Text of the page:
In December Alone, WFP Assists More Than One Million People In Northeast Nigeria
In barely a month since the beginning of December, WFP has delivered food or cash to
more than a million Nigerians in conflict-affected zones in the Northeast. This means
that over half of those in need of urgent humanitarian assistance have now been reached.
The milestone came as WFP ramped up its response in Borno and Yobe States, where
as many as four million people are food insecure. The region has been devastated by
years of violence linked to the Boko Haram insurgency: in some areas, more than half of
all children under five suffer from acute malnutrition.
The needs are of course tremendous, and more has to be done. Even so, this is a dramatic
expansion from the 160,000 people we were able to assist as recently as October. It is
only thanks to the joint efforts of all humanitarian partners, including the Government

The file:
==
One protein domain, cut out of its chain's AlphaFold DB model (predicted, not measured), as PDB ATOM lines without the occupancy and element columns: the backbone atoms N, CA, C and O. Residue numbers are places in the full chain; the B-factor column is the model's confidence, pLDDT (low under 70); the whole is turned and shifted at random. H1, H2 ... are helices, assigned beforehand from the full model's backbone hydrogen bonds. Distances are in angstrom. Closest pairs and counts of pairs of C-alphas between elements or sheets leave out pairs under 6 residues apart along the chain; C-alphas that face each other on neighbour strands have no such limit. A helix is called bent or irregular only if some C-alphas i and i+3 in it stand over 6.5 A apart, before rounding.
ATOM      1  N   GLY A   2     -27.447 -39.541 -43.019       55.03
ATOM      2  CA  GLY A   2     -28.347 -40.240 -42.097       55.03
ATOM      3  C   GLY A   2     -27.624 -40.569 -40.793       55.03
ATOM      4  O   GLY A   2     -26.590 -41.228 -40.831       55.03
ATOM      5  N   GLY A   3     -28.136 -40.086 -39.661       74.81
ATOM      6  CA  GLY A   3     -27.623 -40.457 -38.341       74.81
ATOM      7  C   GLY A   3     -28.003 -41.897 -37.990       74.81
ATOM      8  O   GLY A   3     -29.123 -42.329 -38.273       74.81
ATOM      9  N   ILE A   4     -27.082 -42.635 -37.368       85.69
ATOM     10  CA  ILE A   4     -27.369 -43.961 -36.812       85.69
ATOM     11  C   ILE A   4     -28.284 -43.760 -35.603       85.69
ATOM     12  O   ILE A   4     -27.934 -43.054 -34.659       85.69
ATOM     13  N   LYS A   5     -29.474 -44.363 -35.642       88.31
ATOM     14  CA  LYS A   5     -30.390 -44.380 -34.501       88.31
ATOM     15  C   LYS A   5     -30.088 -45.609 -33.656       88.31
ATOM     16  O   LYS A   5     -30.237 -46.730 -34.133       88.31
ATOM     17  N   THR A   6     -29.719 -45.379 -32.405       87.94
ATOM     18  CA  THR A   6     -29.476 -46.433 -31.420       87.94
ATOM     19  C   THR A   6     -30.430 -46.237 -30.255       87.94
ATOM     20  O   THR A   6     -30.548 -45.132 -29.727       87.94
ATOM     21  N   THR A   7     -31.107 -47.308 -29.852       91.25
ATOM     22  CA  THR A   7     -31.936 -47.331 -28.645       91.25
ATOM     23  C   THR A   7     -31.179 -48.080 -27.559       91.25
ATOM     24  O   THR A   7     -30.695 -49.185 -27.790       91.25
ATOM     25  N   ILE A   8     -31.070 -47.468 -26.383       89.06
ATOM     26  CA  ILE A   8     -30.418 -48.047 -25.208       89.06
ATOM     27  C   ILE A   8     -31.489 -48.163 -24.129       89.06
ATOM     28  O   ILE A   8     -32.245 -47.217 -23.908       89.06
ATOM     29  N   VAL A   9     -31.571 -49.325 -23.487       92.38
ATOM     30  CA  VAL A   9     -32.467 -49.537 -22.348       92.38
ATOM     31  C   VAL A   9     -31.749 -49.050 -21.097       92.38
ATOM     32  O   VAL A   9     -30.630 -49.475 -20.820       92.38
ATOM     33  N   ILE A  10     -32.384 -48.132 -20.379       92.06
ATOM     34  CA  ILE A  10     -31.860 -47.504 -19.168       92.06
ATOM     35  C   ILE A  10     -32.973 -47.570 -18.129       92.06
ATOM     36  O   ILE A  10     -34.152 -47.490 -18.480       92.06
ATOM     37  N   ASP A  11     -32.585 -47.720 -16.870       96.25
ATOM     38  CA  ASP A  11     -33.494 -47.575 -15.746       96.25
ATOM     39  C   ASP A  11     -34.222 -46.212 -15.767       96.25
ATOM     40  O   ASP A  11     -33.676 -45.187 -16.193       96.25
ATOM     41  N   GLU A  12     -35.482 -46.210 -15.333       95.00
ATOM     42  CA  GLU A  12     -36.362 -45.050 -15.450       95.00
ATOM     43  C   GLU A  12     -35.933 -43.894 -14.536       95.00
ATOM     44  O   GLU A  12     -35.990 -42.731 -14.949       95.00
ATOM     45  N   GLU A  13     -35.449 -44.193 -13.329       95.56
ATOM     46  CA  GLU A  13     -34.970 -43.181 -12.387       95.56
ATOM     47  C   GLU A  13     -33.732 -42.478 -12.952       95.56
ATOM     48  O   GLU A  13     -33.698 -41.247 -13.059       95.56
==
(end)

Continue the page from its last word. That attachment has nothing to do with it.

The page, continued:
of Nigeria, that we have achieved such high numbers,rdquo; said Sory Ouane, WFP’s
Nigeria Country Director and Emergency Coordinator.
In areas with functioning markets, more than 170,000 people were assisted with cash.
Nearly 800,000 people � most of them internally displaced, in camps or in host
communities � benefited from food distributions; and almost 180,000 children under five
were given specialized nutritious food.
Under its new Rapid Response Mechanism, which includes extensive use of
helicopters and the pooling of logistics and telecommunications resources across the
humanitarian community, WFP has managed to reach areas that were previously
While it has been challenging to scale up and provide timely, life-saving food
assistance, we are now looking at ways to assist even more people in need � as many as
2.5 million by April 2017,rdquo; Ouane added.
WFP is funded entirely by voluntary contributions and needs a total of US$208 million
for its humanitarian response in Northeast Nigeria over the next six months, of which
US$143 million has yet to be found.
We have achieved a lot in the past months, and plan to do more, said Abdou
Dieng, WFP’s Regional Director for West and Central Africa. But an operation of this
scope and complexity requires sustained funding to maintain momentum.rdquo;
Source: World Food Programme (WFP).